Jhunjhunwala on The Untapped Value of Predictive Technology and Big Data

Jhunjhunwala on The Untapped Value of Predictive Technology and Big Data

Data is the new oil of the digital economy of the 21st century. Just like oil in the last couple of centuries, it has immense untapped value. But just like oil, it also has no significant value in its crude form; it needs to be refined, broken down and converted into meaningful insights. With the data storage & processing costs decreasing rapidly and the proliferation of IoT-enabled devices producing huge amounts of data, most of the data sets today are very large & complex to deal with, more commonly referred to as Big Data.

Big Data has permeated our everyday lives in unimaginable ways. On one hand, it’s being used in the agricultural sector to consolidate data from weather, satellite & IoT devices to provide insights to farmers about new-age crop practices; while on the other hand, it’s the new game-changer in elections, contributing both in the recent Trump win in US and BJP’s 2014 victory in India. It has far-reaching applications in fields as varying as science, healthcare, finance, advertising, education, sports & retail. Taking decisions based on data is the new holy grail, but as we all know, it is easier said than done.

Big Data is typically characterized by the widely used Gartner’s model of 3 Vs –

1. Volume – As of 2016, roughly 2.5 exabytes (1 billion GBs) of data is produced every day.

2. Velocity- Data velocity can range from real-time, to near real-time to periodic batch dumps.

3. Variety – Data diversity, ranging from text, images, audio/video, to complete unstructured bits.

As you would guess, the challenges of handling Big Data increase by expansion on all of the 3 factors, and not just volume alone. And that is why Big Data is so relevant today! It can help organizations & people to combine dissimilar data sets, harness them and drive insights to identify new opportunities. Be it venturing into new markets, driving cost reduction initiatives, or launching of new products – all of them are backed by crunching Big Data.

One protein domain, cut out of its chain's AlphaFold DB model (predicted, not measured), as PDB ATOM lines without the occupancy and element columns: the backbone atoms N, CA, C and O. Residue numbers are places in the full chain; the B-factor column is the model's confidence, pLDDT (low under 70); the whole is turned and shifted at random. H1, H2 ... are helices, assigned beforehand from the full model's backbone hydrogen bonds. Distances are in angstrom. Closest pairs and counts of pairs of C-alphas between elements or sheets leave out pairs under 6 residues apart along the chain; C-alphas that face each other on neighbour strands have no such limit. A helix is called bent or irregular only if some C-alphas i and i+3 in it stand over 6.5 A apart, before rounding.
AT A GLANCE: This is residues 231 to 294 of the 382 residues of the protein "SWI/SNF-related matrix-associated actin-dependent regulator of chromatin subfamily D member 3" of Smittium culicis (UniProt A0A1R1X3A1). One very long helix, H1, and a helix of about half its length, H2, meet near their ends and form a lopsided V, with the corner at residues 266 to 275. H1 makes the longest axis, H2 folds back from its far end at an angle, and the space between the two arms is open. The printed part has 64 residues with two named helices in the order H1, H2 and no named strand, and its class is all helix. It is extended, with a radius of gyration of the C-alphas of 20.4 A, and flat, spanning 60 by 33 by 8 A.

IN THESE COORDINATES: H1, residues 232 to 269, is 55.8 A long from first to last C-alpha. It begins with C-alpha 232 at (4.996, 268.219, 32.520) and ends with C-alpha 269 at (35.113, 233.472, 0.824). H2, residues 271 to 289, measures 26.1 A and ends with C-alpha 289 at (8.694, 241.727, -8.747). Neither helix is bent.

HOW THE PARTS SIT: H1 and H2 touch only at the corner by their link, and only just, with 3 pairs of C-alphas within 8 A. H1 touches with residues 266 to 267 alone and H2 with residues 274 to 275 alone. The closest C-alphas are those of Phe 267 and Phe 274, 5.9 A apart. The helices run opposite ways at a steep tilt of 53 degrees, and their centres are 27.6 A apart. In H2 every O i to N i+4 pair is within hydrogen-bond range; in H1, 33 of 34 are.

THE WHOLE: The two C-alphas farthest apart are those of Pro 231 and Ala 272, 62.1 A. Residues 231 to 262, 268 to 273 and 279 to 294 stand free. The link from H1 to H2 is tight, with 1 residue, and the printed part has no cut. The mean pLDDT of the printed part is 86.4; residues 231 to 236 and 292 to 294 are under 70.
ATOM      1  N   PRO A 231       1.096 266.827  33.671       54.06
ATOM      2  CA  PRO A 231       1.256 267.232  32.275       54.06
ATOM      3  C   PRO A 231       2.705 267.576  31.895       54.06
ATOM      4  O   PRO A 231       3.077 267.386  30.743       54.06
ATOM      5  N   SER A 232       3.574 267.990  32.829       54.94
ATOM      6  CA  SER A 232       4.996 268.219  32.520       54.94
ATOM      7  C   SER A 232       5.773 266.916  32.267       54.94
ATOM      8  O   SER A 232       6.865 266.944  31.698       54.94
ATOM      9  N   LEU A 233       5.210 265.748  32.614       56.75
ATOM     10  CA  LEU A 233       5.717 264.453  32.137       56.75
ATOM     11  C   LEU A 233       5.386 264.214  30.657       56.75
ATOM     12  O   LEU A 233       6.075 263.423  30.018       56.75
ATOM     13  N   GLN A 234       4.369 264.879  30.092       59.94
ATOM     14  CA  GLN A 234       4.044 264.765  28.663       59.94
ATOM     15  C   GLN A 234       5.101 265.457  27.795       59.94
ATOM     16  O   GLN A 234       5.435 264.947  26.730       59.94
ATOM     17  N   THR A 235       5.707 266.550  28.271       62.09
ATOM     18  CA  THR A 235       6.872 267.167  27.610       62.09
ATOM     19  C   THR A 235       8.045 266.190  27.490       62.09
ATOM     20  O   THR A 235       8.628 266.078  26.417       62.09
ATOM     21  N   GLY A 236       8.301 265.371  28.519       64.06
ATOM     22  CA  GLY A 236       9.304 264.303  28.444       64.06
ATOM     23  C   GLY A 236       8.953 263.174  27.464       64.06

Brands looking to invest in Big Data technologies would do it for various challenges being faced by them – including but not limited to – data capture, data storage, data processing, data search/transfer, data querying and data visualization.

One of the best and most resonating examples of Big Data being applied in the consumer tech industry is the ‘Surge Pricing’ Model of cab aggregators like Ola or Uber. These companies employ sophisticated predictive modeling techniques to preempt rise in demand at certain times at certain locations. They continually analyze regular traffic trends of weekday office goers or weekend pub hoppers, spurt in demand due to weather events like rains, or some event like a sports match or a music concert. All of this then gets matched to the supply & demand patterns being seen in real time to decide whether surge pricing would be applied or not, and if yes, by what factor. This happens in real time in thousands of location clusters just in a single city like Bangalore, multiply that by hundreds of cities and you have a real Big Data Application at hand.

In the ad tech industry, one of the most widespread applications of using Big Data and Machine Learning is for fraud detection. Companies are using advanced real-time techniques to detect bot traffic, install hijacking, click flooding, etc. which results in savings of billions of dollars annually.

India too has seen tremendous progress in Big Data analytics and applications, both by the public sector and the private companies alike. It is already in the top 10 Big Data markets globally, while NASSCOM predicts that it would be among the world’s top 3 in the next few years. It is poised to see a double-digit growth of more than 25 percent in the coming years, making it a USD 16 billion industry by 2025. There are more than 650 companies in India in this sector, many of them young start-ups at the forefront of innovation. These numbers alone indicate the importance of this rising new kid on the block.

Big Data and analytics would continue to remain the poster boy of the India media in the coming years and for valid reasons that is. But it is important to understand that getting the maximum potential out of any data is much more about management of it than the technology used. You may employ the best tools & team to generate important insights, but it will die its death if the relevant stakeholders don’t understand its implications. Big Data will become ubiquitous even more so than now once organizations start converting their data into insights then putting those into action!

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